Recently, the Federal Court expanded the precedent set in Teksavvy Solutions Inc. v. Bell Media Inc.,  F.C.J. No. 486(C.A). In Rogers Media Inc v John Doe 1, 2022 FC 775, the plaintiff media companies sought an interlocutory injunction requiring third-party ISPs to comply with a dynamic site blocking order during the 2021-2022 National Hockey League (NHL) season, Dynamic site blocking requires the ISPs to block IP addresses in live time as streamers move the IP address hosting the infringing content. The injunction was granted and limited to the 2021-2022 NHL season; however, similar injunctions may be sought in the future.
B. Anton Piller Orders
Counterfeiting is illegal, making it more likely that the defendants will act to hide their activities and destroy evidence if they are alerted to civil or criminal enforcement plans. Typically, these defendants are difficult to identify and/or locate, often possess little in the way of documents, and have few realizable assets against which a judgment for damages could be enforced. Such counterfeiters also tend to sell their goods through fixed location retailers, fixed or transient markets, or through street vendors with no fixed place of business.
With this in mind, ex parte Anton Piller Orders and John Doe Orders (against unknown persons) are issued by the Courts to empower the plaintiff (and other specified persons including an independent supervising solicitor) to attend and demand access to the defendants' business premises, without notice, and to search for and take possession of the infringing merchandise and any related documents, not subject to privilege, from known or previously unknown defendants, or both. These types of orders are powerful weapons against counterfeiters. Failure to comply with the terms of an Anton Piller Order risks exposure to a finding of contempt. The Federal Court has had a practice of granting such orders and is a favourable venue for issuance, although their use is in decline. It should be noted that the lynchpin of seeking an Anton Piller Order is the assertion that there are reasonable grounds to believe that evidence will be destroyed if the defendant is given advance notice of the proposed search and seizure. This is the basis upon which the motion for such an Order is made ex parte.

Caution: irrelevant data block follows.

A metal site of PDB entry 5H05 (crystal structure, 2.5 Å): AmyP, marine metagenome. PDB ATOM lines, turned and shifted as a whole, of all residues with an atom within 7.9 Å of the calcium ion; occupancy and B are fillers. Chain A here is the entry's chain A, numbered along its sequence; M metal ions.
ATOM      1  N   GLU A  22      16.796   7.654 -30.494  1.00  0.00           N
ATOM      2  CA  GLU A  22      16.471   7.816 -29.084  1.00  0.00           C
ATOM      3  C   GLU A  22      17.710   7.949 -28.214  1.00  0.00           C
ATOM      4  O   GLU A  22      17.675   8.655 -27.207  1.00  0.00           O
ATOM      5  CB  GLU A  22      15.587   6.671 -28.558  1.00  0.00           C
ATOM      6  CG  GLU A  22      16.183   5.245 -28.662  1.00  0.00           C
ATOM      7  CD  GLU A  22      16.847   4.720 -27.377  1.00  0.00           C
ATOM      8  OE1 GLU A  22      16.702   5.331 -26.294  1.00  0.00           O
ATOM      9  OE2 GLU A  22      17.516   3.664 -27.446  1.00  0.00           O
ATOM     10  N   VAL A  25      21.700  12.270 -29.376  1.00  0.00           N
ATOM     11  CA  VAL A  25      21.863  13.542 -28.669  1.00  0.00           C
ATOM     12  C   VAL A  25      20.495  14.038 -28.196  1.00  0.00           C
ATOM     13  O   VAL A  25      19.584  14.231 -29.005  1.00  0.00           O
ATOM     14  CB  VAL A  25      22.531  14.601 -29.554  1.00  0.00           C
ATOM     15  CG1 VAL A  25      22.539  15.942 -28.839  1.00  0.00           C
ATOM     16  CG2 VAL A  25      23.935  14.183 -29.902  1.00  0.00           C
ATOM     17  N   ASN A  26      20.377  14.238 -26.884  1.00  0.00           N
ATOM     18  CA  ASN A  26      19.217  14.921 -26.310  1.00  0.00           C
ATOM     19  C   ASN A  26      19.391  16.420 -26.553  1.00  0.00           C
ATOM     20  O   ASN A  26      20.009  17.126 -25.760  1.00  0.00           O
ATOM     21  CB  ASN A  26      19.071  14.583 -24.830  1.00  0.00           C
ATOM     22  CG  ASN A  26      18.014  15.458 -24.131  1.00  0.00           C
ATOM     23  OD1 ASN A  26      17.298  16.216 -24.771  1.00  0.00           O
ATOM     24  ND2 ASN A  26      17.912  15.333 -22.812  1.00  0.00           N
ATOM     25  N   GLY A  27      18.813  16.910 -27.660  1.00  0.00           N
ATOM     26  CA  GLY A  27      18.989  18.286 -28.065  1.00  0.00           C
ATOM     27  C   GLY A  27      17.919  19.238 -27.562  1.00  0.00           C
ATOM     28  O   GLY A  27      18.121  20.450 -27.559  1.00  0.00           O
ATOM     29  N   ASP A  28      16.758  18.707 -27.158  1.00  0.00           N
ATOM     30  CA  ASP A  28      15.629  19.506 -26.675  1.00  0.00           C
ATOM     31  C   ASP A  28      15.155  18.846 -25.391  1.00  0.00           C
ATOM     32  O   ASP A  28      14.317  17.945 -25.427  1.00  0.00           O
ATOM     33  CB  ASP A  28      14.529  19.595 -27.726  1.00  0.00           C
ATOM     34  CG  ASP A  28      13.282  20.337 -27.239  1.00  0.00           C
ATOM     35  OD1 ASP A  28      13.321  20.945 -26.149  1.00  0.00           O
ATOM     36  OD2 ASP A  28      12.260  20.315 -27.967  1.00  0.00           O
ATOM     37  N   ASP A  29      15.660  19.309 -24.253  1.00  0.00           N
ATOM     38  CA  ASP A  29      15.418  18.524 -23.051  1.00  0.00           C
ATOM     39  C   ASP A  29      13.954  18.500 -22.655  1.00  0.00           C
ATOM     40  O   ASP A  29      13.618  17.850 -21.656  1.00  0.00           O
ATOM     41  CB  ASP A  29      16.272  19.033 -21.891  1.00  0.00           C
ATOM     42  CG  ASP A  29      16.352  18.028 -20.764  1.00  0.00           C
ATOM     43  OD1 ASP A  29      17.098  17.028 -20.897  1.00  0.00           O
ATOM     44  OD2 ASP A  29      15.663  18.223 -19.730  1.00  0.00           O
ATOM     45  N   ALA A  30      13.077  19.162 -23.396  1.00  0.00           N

The following three conditions need to be satisfied before an Anton Piller Order will be granted in Canada (Anton Piller KG. v. Manufacturing Processes Ltd. et al,  1 All ER 779; Nintendo of America Inc. v. Coinex Video Games Inc.,  F.C.J. No. 197 (F.C.A.) ("Nintendo of America"); and Celanese Canada Inc. v. Murray Demolition Corp.,  2 S.C.R. 189):
- there is an extremely strong prima facie case of infringement;
- the damage, potential or actual, to the plaintiff must be very serious; and,
- there must be clear evidence that the defendants have in their possession incriminating documents or things and that there is a real possibility that they may destroy such material before any application brought on notice could be made.